One Bad Apple

by Jane Davitt




Jim took a crisply tingling swallow of icy hard cider and felt his throat sing a hallelujah. Apple juice for adults. Eggnog was too crowded a taste, too rich, too creamy, too laden with spices, but cider was simple; a carryover from fall, with all the sweetness of the summer sun.

"You look like you're enjoying that." Blair was drinking his cider in small, careful sips, as if it was medicine. "Me, I think my lips are numb." He twisted them experimentally in a rubber-faced grin and nodded. "Yep, numb."

"You've got no appreciation for the finer things, Chief," Jim said lazily, watching the flames leap and crackle in the fireplace. "Either that or you can't hold your drink."

Blair narrowed his eyes, clearly resentful of the slur on his manhood. "Do you know how they make cider?"

Jim waved an airy hand. "Apples. Juice. Fermentation. My glass. I don't need the details."

"Windfalls, worms, rotting, pulpy flesh," Blair said with relish. "The good apples get eaten; the rejects get crushed into cider. The farmers say using the bad apples is what makes it taste so good." He took a gulp of cider and swilled it around his mouth. "I can't taste the maggots, but I bet you can, huh, Jim?"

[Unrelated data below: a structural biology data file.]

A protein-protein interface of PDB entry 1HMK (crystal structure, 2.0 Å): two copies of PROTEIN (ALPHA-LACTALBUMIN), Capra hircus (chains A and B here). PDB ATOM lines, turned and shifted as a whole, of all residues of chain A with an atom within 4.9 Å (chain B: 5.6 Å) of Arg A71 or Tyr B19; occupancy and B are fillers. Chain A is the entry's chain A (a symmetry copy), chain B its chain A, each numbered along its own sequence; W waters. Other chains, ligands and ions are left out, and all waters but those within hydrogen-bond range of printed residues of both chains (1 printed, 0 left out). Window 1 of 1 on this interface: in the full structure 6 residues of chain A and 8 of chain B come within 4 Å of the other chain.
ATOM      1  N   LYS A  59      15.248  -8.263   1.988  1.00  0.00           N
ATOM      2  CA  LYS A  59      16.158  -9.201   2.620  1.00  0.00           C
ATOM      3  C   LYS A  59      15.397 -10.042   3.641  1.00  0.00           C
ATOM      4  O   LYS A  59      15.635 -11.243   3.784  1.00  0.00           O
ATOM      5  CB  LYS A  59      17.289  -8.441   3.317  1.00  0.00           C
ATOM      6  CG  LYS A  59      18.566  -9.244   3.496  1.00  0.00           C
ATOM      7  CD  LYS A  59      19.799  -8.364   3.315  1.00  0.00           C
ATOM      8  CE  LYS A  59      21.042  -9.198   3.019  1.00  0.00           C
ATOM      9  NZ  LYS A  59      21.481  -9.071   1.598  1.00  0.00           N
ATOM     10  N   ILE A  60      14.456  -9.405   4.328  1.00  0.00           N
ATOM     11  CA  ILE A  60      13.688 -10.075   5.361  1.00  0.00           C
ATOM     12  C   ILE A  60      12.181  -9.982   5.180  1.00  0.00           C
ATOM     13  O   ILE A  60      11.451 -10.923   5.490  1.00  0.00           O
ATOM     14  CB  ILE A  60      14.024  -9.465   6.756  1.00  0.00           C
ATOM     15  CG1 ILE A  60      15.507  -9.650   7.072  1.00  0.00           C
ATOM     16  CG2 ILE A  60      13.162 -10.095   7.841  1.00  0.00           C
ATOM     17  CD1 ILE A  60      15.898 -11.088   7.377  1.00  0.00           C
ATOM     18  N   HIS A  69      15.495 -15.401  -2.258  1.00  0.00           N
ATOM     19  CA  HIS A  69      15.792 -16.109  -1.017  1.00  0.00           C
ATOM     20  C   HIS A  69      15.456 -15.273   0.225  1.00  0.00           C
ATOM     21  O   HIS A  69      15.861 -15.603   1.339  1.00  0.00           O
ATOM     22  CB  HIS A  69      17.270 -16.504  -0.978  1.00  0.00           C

Blair was evil. Pure, unadulterated evil. Jim choked as the fresh, clean taste in his mouth mutated into something that belonged in a morgue.

"Thanks," he said, his voice as bitter as his drink. He strode, glass in hand, to the sink but Blair beat him to it, his own glass clutched in his hand, his expression one of shamed regret.

"Jim. Jim, don't do it."

"It tastes wrong now." He sounded about three years old, but he couldn't help it.

"Huh." Blair wrinkled up his nose in thought and then smiled, sunny-side up. "Got it."

Such certainty, such utter confidence.

"Your cider tastes wrong to you."

"Right," Jim agreed.

"But that's because you're a Sentinel. It'll taste fine to me." Blair deftly appropriated Jim's glass. "Now, my cider, on the other hand, tastes delicious." He took a sip and smacked his lips. "Grade A goodness."

"I think that's eggs."

"Doesn't matter. It tastes good." Blair's gaze bored into Jim's eyes, laser-like in its intensity. "You trust me on this, Jim?"

Mesmerized, Jim nodded.

Blair brightened. "Great! So, you take my cider, I take yours, and problem solved."

Jim frowned. Even with a buzz from the cider, he knew that made no sense at all. "Chief," he began.

Blair pushed his glass into Jim's hand, and smiled serenely, stubbornly, sweetly. "Cheers."

Accepting defeat, Jim clinked his glass against Blair's and waited until Blair had a mouthful to reply, "Back at you, my little apple maggot."

And when Blair had finished snorting cider out of his nose, Jim, smiling, took a sip of Blair's cider and found that Blair was right; it tasted good.

Or maybe that was the revenge.


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